Sowing seeds of wellness via aquaponics

The vegetables are nutritious, healthy and safe for consumption because no chemical fertilisers are used


Murugan (left) says ever since he went into aquaponics, he and his wife (right), as well as their 4 children have grown closer as they help him in the garden

WHEN K Murugan started dabbling in aquaponics after quitting his job as an excavator operator eight years ago, he did not expect his hobby to develop into a full-time agricultural venture for him. Neither did he expect to be cured of diabetes.

Neem was among the plants he grew and its leaves are said to have the ability to reduce blood sugar levels. Murugan, 50, said he made his own herbal drink out of the bitter neem leaves which he consumed daily and, after incorporating a healthier lifestyle, his diabetes disappeared.

Meanwhile, his aquaponic venture, which he started in 2014, has blossomed too. The corner garden of his house in Skudai, Johor Baru, is fully fitted with an aquaponic system consisting of fish tanks and rows of PVC pipes to which small plant pots are attached.

For someone who learned the ins and outs of aquaponics from YouTube videos and websites, this father-of-four has become an expert in aquaponics now and he is the go-to person for those who wish to cultivate plants using this completely organic and eco-friendly technique.

In fact, he has also been roped in by FAMA (Federal Agricultural Marketing Authority) Johor to teach farmers the aquaponic cultivation system.

Aquaponics is a combination of aquaculture (growing fish and other aquatic animals) and hydroponics (growing plants on water, sand and gravel without the use of soil).

The basic premise of aquaponics is that the waste materials produced by the fish — which are high in nitrates — feed the plants, and the plants clean the water for the fish in continuous cycles.

A pump is used to channel the water from the fish tank or pond to the grow bed or plant pots where the plants are growing. The plants draw nitrogen from the water, which both feeds the plants and cleans the water, making it safe to return to the fish tank.

Easy to Learn

Lettuce, betel leaves, coriander and chillies cultivated through aquaponics have a high market value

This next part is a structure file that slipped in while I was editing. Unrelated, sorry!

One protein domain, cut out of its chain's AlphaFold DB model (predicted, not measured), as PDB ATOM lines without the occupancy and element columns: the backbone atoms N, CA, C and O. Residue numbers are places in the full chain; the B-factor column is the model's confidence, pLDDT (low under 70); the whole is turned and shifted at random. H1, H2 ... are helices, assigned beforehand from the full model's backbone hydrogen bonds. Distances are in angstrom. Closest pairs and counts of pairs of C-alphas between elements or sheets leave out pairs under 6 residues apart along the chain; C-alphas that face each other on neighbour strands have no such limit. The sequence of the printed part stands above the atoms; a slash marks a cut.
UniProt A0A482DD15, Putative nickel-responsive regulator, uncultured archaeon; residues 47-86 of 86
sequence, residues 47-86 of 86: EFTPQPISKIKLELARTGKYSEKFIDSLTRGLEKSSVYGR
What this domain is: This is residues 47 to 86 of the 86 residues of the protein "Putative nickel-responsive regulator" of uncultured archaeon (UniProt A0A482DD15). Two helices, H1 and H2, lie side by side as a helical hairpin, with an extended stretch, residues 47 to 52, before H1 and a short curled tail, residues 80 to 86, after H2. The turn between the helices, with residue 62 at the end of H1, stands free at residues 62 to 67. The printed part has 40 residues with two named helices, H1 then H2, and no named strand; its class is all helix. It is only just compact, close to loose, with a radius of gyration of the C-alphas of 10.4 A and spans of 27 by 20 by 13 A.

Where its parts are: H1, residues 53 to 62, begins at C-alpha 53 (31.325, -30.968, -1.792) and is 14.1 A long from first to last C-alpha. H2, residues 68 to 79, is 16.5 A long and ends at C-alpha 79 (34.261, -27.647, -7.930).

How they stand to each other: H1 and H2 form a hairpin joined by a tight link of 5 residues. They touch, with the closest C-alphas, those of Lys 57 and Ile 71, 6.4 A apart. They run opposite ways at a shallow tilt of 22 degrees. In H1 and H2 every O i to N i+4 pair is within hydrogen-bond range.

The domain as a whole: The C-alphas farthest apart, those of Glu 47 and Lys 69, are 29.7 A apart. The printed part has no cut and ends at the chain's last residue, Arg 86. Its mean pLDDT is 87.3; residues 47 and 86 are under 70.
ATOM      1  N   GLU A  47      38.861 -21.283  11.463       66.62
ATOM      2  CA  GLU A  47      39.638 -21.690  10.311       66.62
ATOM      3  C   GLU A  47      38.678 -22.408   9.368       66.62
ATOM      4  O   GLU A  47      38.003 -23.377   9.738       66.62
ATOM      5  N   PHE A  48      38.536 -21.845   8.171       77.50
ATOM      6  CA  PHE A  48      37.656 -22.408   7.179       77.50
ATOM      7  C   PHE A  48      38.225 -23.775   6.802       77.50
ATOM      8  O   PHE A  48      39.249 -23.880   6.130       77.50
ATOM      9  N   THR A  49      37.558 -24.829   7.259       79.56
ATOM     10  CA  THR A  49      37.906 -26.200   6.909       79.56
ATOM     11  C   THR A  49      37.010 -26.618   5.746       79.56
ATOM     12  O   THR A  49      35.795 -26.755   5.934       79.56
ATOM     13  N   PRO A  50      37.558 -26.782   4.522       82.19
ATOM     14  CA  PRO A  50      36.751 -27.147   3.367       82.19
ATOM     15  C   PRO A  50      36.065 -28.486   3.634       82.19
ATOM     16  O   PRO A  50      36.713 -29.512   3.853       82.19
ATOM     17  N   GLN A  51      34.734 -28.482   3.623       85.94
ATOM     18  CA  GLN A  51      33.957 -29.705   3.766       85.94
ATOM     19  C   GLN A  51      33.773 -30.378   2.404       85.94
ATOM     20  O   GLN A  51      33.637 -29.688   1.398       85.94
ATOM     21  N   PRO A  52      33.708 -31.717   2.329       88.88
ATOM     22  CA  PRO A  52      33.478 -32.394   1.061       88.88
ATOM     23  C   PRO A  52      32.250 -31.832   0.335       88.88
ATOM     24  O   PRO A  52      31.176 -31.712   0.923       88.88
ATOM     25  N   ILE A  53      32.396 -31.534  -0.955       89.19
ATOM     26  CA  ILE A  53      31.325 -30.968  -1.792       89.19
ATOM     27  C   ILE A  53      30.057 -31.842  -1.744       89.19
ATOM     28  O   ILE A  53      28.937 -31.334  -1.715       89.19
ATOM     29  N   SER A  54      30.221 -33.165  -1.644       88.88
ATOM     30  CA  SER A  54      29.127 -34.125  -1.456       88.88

Murugan’s aquaponic garden produces a range of vegetables such as sawi, lettuce, Vietnamese coriander or daun kesum, betel leaves, red chillies and Brazilian spinach that are marketed under his Alora Eco Green Products label. He also produces organic fertilisers for sale.

“It is easy to pick up aquaponics…it took just two years for me to learn from YouTube videos and the relevant websites, and now, I’m able to produce enough vegetables to generate an income,” he told Bernama, adding that he did not realise his aquaponic garden, which he started on a small scale, would become successful and turn into a reference model for other aquaponic enthusiasts.

Although aquaponics has great commercial potential and also has an edge over conventional cultivation techniques, it is not widely implemented in Malaysia, he said.

“You can have an aquaponic garden on your lawn or even in the porch or verandah to produce your own organic vegetables.

“The vegetables are nutritious, healthy and safe for consumption because no chemical fertilisers are used. The waste materials from the fish are channelled to the plants as natural fertiliser,” he said, adding that the plants only need to be watered once a week until they are ready for harvesting.

In the fish tanks that form part of his garden’s aquaponic system, Murugan rears ikan sepat and ikan talapia which, he said, are relatively easy to look after.

He said ever since he went into aquaponics, he and his wife S Kogilavani, as well as their four children aged between 16 and 26 have grown closer as they help him in the garden.

“They’ve also become interested in aquaponics and often give me ideas on how to improve the system in order to enhance the quality of our yields,” he said.

Good Potential

Murugan said in order to enable more people to harness the potential of aquaponics, he has been collaborating with FAMA Johor for two years on a programme the agency had initiated to impart aquaponics farming skills to people in the B40 group.

“There are 50 participants in this programme. I am sharing my knowledge and experience in aquaponics with them and teaching them to start their own ventures, so that they can generate an income from it,” he explained.

Vegetables like lettuce, betel leaves, coriander and chillies cultivated through aquaponics have a high market value, he said, adding that Brazilian spinach, for instance, can fetch about RM80 a kg. Murugan, who also shares some of his produce with his neighbours, has helped open an aquaponic garden at SJK (T) Gelang Patah in conjunction with the school’s Green Earth, Healthy Earth campaign.

As for his future plans, Murugan said he is teaming up with a partner to build a greenhouse to enable them to embark on large-scale aquaponics.

“First, we’ve to secure the capital and find the land for the greenhouse. The greenhouse concept is very appropriate for aquaponics as the temperature can be controlled and the plants can be protected against rain,” he said, adding that he is also open to collaborating with any government agency to promote aquaponics farming among the people, including the younger generation. — Bernama